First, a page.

Socialist paradise Cuba agrees to release 52 political prisoners

July 8, 2010 04:00

Human Rights Commission spokesman Elizardo Sanchez said he was surprised that the government was releasing so many detainees but he added that the move did “not mean a significant improvement in the terrible situation of human rights that exists in Cuba”. He argued that “forced exile in Spain” was not the same as unconditional freedom.

BBC News

Cuba has agreed to free 52 political detainees in the largest prisoner release by the communist authorities for decades.

The move follows talks in Havana with officials from Spain and the Roman Catholic Church.

Five prisoners are expected to leave jail soon, while the rest will be freed in the next few months.

Spanish Foreign Minister Miguel Angel Moratinos, in Havana, said the move “opens a new era in Cuba”.

Mr Moratinos, who took part in the talks, also expressed hopes that it could help to put “aside differences once and for all on matters of prisoners”.

The minister said that Spain was willing to take in all 52 prisoners, who were arrested in a major government crackdown in 2003.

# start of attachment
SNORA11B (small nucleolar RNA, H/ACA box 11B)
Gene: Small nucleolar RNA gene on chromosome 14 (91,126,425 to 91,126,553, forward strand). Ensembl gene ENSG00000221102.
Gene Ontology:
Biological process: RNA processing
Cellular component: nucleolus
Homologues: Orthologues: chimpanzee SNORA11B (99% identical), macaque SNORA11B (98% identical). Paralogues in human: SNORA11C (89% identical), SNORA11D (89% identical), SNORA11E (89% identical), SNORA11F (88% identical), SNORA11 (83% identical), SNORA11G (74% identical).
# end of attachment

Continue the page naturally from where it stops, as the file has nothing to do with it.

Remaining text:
The Cuban government has been under pressure to free dissidents since a prisoner on hunger strike, Orlando Zapata Tamayo, died in February.

His death prompted another dissident, Guillermo Farinas, to launch a hunger strike that has lasted more than 130 days.

Cuba has always denied that it has political prisoners, calling them mercenaries paid by the United States to undermine Havana’s rule, says the BBC’s Michael Voss in the capital.

But President Raul Castro has been stung by the strength of international criticism following the death of Mr Tamayo in February, our correspondent adds.

‘Forced exile’

Agreement to release the prisoners came after talks between Mr Castro and Havana’s Roman Catholic Archbishop, Cardinal Jaime Ortega.

The accord was announced by Church officials in Havana.

Mr Moratinos and his Cuban counterpart, Bruno Rodriguez, were also present at the meeting in Havana.

Cardinal Ortega said five detainees – whose names were not released – would be freed soon and allowed to depart for Spain, accompanied by their relatives.


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